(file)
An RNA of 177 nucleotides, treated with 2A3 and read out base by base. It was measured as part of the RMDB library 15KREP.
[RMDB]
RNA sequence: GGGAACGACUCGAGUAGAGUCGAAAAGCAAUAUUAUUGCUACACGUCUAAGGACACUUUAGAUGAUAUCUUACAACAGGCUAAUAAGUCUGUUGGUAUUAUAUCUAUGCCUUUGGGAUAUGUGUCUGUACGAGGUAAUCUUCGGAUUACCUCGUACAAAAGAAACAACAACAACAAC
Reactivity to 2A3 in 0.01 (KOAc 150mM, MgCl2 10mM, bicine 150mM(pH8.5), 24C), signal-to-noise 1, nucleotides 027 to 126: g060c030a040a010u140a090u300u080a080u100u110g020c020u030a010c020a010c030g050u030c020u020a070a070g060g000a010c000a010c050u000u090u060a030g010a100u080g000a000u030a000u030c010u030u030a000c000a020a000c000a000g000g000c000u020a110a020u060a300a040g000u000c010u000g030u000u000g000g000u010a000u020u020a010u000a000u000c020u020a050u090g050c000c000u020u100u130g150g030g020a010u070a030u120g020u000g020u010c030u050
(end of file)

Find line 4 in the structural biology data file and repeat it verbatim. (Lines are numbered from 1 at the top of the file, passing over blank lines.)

Reactivity to 2A3 in 0.01 (KOAc 150mM, MgCl2 10mM, bicine 150mM(pH8.5), 24C), signal-to-noise 1, nucleotides 027 to 126: g060c030a040a010u140a090u300u080a080u100u110g020c020u030a010c020a010c030g050u030c020u020a070a070g060g000a010c000a010c050u000u090u060a030g010a100u080g000a000u030a000u030c010u030u030a000c000a020a000c000a000g000g000c000u020a110a020u060a300a040g000u000c010u000g030u000u000g000g000u010a000u020u020a010u000a000u000c020u020a050u090g050c000c000u020u100u130g150g030g020a010u070a030u120g020u000g020u010c030u050